The National Academy of Sciences has elected three members of New York University's faculty to its ranks: Stern School of Business Professor Robert Engle; Ruth Lehmann, a professor at NYU School of Medicine's Skirball Institute of Biomolecular Medicine; and Margaret Wright, chair of NYU's computer science department. There are now 25 NYU faculty who are members of NAS.
Engle, who holds the Michael Armellino Professorship in the Management of Financial Services, was awarded the 2003 Nobel Prize in Economics for methods of analyzing economic time series with time-varying volatility (ARCH). Engle shared the prize with Clive W. J. Granger of the University of California at San Diego. Engle has published more than 100 academic papers and three books. His interest in financial econometrics covers equities, interest rates, exchange rates, and options. Engle was an assistant professor at Massachusetts Institute of Technology (MIT) from 1969-74. He moved to the University of California, San Diego in 1975, becoming an associate professor and then a full professor in 1977. He was chair of the Department of Economics from 1990 to 1994. He now lectures widely to both academic and practitioner audiences. He is a fellow of the American Academy of Arts and Sciences, the Econometric Society, the American Finance Association, and the American Statistical Association. Engle received a B.A. in physics from Williams College as well as a masters degree in physics and a Ph.D. in economics, both from Cornell University.
Ruth Lehmann, Ph.D., a leader in the field of developmental genetics, is the Julius Raynes Professor of Developmental Genetics and a Howard Hughes Medical Institute investigator. She is also director of the new Helen & Martin S. Kimmel Center for Stem Cell Biology and director of the Developmental Genetics Program at the Sackler Institute of Graduate Biomedical Sciences at the School of Medicine. Lehmann is widely known for her pioneering work on germ cells, which give rise to egg and sperm, during early development of the embryo. By studying aberrant development of mutant germ cell lines in the fruit fly, her research has laid the foundation for understanding the potential causes of testicular germ-line cancers and sterility. Lehmann received her Ph.D. from the University of Tubingen, Germany, and she joined the Whitehead Institute at the Massachusetts Institute of Technology in 1988, where she continued her research on the molecular genetics and biochemistry of development. In 1996, she joined NYU School of Medicine's Skirball Institute of Biomolecular Medicine, where she and Alexandra Joyner, Ph.D., professor of cell biology and physiology and neuroscience, coordinate the research program in developmental genetics.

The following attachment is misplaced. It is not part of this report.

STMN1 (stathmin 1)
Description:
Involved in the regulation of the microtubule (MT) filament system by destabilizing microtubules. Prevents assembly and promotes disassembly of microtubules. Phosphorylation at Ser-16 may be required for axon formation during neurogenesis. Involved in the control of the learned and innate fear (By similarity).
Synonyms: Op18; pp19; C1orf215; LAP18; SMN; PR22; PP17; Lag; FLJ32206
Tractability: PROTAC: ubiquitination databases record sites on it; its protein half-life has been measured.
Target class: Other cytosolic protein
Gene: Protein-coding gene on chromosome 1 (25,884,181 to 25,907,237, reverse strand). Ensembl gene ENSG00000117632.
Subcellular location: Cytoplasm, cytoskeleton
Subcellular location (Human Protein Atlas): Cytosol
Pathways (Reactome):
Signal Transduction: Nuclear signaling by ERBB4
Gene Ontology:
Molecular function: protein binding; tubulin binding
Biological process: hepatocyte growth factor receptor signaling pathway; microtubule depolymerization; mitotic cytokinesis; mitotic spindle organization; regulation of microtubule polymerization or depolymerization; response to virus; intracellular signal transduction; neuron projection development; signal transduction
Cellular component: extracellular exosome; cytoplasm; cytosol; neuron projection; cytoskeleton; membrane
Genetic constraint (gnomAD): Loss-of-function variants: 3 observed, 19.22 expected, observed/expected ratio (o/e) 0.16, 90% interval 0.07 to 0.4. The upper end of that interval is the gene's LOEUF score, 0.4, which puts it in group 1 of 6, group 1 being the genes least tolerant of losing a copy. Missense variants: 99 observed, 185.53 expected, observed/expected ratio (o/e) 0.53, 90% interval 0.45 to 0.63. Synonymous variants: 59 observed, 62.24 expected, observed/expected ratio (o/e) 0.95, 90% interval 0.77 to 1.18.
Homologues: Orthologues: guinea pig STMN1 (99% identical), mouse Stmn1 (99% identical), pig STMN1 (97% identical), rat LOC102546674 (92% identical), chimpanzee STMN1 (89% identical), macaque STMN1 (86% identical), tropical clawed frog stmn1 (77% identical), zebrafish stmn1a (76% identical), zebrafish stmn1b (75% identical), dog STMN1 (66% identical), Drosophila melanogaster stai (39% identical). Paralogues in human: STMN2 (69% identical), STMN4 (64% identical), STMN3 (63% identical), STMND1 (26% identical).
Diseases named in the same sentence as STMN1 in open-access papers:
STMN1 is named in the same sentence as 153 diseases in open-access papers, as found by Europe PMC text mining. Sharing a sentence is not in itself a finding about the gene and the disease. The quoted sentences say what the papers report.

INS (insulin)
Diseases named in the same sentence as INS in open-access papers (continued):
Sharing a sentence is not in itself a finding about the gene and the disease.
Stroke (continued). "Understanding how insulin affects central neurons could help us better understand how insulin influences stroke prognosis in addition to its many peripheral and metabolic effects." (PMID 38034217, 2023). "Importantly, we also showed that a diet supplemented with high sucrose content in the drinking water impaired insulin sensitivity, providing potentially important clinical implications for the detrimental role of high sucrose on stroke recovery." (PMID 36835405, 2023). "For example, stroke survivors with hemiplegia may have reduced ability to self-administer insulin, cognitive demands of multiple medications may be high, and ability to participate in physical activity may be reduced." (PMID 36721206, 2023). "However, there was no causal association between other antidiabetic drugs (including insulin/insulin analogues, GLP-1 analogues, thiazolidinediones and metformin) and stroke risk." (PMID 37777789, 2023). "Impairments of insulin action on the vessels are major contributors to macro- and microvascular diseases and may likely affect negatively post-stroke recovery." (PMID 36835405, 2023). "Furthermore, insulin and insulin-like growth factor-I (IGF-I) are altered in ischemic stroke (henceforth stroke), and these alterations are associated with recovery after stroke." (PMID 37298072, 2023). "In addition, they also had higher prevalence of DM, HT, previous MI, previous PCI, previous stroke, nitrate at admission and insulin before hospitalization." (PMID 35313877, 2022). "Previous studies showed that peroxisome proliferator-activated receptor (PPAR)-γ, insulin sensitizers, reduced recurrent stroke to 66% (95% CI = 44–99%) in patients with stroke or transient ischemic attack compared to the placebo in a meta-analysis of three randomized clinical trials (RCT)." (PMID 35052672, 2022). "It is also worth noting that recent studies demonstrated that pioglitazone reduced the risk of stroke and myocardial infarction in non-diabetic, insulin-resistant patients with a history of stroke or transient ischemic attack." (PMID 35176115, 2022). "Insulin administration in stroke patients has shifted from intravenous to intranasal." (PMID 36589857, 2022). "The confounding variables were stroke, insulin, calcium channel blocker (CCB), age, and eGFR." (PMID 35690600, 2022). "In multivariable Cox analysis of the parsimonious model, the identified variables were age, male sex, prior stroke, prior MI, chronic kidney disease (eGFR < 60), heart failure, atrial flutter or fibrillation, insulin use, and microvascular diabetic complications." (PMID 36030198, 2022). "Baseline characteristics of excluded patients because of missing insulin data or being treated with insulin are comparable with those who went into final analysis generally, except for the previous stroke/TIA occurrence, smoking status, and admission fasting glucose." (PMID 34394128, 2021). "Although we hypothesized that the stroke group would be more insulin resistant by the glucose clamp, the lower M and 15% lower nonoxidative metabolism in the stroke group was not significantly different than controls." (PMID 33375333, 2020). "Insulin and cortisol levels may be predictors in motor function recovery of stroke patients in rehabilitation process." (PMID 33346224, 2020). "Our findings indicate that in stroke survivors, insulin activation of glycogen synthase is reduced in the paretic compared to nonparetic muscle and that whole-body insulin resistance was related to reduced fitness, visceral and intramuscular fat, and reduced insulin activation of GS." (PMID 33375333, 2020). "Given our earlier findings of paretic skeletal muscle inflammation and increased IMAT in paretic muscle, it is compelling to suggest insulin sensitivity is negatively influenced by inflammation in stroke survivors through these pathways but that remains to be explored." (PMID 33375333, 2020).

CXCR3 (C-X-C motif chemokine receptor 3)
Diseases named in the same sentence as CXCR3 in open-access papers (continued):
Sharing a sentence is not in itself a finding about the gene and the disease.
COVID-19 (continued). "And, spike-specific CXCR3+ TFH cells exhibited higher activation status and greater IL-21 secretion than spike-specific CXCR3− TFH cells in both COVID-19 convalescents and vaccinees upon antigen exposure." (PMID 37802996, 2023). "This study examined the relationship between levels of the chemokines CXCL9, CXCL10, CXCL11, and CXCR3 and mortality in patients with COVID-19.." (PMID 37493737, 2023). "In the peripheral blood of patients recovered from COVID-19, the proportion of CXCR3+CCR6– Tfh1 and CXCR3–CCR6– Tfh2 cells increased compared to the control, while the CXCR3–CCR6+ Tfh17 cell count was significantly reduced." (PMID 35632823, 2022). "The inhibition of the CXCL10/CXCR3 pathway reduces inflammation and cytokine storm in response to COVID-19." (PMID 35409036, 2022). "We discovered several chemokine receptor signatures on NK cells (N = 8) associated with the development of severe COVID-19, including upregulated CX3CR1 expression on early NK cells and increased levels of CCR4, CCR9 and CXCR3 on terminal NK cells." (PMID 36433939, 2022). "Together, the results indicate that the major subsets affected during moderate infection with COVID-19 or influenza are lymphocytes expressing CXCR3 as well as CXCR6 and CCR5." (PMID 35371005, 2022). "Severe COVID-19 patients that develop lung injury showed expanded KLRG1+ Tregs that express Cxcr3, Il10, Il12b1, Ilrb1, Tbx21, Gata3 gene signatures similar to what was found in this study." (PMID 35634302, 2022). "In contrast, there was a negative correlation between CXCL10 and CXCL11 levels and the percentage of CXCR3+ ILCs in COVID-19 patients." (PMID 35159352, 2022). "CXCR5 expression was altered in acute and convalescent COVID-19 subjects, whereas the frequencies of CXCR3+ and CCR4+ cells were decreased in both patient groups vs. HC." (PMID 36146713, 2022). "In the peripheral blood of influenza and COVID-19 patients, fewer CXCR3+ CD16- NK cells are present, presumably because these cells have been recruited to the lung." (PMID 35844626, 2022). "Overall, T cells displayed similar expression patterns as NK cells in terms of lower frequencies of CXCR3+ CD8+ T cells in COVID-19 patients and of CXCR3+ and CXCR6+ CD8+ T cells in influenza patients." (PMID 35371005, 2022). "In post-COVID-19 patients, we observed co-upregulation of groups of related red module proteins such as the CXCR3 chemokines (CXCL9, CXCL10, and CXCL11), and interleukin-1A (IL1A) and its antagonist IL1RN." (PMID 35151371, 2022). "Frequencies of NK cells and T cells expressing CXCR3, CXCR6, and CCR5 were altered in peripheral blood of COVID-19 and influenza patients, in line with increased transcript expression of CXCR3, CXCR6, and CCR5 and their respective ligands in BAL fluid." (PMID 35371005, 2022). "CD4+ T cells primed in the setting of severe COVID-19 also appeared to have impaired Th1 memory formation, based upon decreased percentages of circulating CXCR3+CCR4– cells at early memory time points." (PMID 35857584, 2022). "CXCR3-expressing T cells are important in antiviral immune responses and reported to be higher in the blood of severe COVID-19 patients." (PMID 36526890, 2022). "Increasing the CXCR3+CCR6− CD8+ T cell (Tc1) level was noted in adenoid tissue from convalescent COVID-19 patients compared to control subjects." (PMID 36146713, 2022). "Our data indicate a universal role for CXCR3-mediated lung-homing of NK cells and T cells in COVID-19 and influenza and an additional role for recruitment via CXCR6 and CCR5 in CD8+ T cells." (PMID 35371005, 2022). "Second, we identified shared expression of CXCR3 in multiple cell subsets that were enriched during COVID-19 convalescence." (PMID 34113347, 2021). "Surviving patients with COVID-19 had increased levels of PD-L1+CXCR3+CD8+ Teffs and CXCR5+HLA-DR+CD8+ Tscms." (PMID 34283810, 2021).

Margaret Wright, whose department is part of NYU's world-renowned Courant Institute of Mathematical Sciences, is a leading researcher in the fields of optimization, linear algebra, and scientific applications. One of NYU's esteemed Silver Professors, Wright is the 16th active or retired Courant faculty member in NAS. After 13 years at Bell Laboratories, where she became head of its Scientific Computing Research Department in 1997, Wright came to NYU in 2002 as chair of the Computer Science Department. She was elected to the National Academy of Engineering in 1997 and to the American Academy of Arts and Sciences in 2001. She served during 1995 and 1996 as president of the Society for Industrial and Applied Mathematics (SIAM). She has served on advisory committees for the Directorate of Mathematical and Physical Sciences at the National Science Foundation and the Office of Advanced Scientific Computing Research at the Department of Energy. She is the co-author of two books, Practical Optimization and Numerical Linear Algebra and Optimization. Wright obtained her B.S. in mathematics, and M.S. and Ph.D. in computer science, from Stanford University.
Source: Eurekalert & othersLast reviewed: By John M. Grohol, Psy.D. on 21 Feb 2009
Published on PsychCentral.com. All rights reserved.
The Difficult is that which can be done immediately; the Impossible that which takes a little longer.
~ George Santayana